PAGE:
2. Amount of fiber they ate and their degree of obesity
It included more than 30,000 men, aged 40 to 75 years, who were divided into categories based on the amount of fiber they ate and their degree of obesity. The results shown in Table 5 illustrates that obesity was the single largest factor affecting blood pressure. Obesity is one seems to be the most important factor of hypertension in the United States. The famous Framingham study, 70 % of whole cases of hypertension in men and 61 % among women is directly attributed to the increased amount of body fat.
Third study adopted more lifestyle changes during a supervised program.
3. Five lifestyle changes for 3 weeks
The third study involved 73 men and women with high blood pressure who took part in the three-week program at Weimar Institute in California. Their average age was 65 years. They have adopted a number of lifestyle changes during this supervised program and achieved great reductions in blood pressure.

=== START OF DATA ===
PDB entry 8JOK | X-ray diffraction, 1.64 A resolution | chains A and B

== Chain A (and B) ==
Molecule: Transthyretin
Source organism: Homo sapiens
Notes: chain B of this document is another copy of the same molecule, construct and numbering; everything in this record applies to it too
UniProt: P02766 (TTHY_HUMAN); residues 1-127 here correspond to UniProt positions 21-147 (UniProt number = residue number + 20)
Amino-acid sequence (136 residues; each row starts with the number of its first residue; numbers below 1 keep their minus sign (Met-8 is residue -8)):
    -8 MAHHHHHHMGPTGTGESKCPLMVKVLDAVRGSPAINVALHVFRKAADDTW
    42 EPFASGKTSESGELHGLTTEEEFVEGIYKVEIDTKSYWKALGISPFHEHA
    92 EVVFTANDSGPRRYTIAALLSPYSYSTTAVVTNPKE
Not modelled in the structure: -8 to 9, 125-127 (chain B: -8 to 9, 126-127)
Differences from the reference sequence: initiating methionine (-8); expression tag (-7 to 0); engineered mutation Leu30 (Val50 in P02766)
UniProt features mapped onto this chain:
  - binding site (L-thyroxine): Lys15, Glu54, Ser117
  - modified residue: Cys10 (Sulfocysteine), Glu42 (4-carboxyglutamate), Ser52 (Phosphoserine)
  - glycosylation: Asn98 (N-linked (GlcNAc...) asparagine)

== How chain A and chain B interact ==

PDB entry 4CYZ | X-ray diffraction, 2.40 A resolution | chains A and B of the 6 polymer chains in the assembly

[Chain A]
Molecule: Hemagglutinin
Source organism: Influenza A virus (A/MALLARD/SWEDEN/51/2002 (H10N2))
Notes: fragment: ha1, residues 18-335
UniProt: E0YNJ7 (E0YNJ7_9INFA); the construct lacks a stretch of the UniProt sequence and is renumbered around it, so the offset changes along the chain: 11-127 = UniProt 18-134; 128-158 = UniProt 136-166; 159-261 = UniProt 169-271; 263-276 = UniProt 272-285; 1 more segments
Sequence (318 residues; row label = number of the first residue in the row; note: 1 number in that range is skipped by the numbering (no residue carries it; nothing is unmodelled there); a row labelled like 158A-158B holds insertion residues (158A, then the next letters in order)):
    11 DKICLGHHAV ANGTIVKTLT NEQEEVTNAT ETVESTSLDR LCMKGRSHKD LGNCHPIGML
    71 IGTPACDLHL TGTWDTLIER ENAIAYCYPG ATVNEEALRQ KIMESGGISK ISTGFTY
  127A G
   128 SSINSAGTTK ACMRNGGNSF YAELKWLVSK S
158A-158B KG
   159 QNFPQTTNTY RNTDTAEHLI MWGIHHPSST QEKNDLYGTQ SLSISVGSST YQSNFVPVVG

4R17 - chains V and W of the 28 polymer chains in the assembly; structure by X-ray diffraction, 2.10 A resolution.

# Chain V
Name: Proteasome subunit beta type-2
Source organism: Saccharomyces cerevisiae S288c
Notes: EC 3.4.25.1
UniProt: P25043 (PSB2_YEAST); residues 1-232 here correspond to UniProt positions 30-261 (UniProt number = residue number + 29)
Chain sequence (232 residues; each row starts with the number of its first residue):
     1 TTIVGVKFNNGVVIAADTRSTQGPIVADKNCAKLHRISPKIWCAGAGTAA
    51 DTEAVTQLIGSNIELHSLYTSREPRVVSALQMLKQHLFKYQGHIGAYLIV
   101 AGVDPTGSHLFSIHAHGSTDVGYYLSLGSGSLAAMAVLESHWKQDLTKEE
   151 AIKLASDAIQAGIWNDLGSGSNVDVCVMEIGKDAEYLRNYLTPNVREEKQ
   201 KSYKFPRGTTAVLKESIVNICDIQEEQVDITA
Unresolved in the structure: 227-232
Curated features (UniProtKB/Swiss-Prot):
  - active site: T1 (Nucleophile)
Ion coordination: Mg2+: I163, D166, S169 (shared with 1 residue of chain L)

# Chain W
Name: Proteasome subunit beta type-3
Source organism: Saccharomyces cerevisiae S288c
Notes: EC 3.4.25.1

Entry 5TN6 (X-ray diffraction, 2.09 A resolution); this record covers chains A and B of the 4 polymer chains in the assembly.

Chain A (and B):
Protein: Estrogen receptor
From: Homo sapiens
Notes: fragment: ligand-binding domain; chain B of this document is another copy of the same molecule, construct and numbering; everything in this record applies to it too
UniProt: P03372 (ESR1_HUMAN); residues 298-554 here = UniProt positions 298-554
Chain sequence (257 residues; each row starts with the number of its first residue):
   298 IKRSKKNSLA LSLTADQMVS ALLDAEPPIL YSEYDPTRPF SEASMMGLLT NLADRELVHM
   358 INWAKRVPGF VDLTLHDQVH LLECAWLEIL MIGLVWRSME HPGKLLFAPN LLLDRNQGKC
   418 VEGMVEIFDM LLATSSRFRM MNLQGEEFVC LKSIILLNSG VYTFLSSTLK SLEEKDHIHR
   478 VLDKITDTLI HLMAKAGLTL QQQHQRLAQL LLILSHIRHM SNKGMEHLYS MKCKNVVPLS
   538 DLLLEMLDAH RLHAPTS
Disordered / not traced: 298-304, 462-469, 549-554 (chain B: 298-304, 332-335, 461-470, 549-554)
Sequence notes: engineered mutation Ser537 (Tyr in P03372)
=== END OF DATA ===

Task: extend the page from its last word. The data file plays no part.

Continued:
Large reductions in blood pressure with lifestyle changes
Five concurrent lifestyle changes have reduced blood pressure:
Results of the test after 3 weeks:
– Average blood pressure at the start = 150/81.
– Average blood pressure at the end = 129/78.
The % of participants who stopped taking medication for blood pressure reduction, after 3 weeks = 80 %.
These decreases in blood pressure were greater than reductions in the first survey. The reason is that it is modified by several factors of lifestyle. Over 90 % of participants were using at least one drug to control blood pressure when they enrolled in the program. That number dropped to 20 % after 3 weeks. Even those who remained on medication could significantly reduce their dose.
The average effect of lifestyle changes in this study is higher
Two sets of changes were made at the same time: the change in lifestyle and reducing the use of drugs to control blood pressure. However, reducing the use of drugs would normally produce an average increase in blood pressure, but just the opposite happened.
Why? Because the changes in lifestyle have such a powerful effect that accounted more than just casual stopping of decrease blood pressure that would be created by reducing the intake drugs.
Another interesting result is that more than half of the reduction in blood pressure emerged in the first week.
The level of blood pressure responds quickly to changes in lifestyle. The above studies are consistent with a large number of others.
Together, they strongly suggest that lifestyle changes are a powerful defense against high blood pressure, bringing quick and positive results. A fatalist observes myth that genes are completely dictate the level of blood pressure is completely disproved.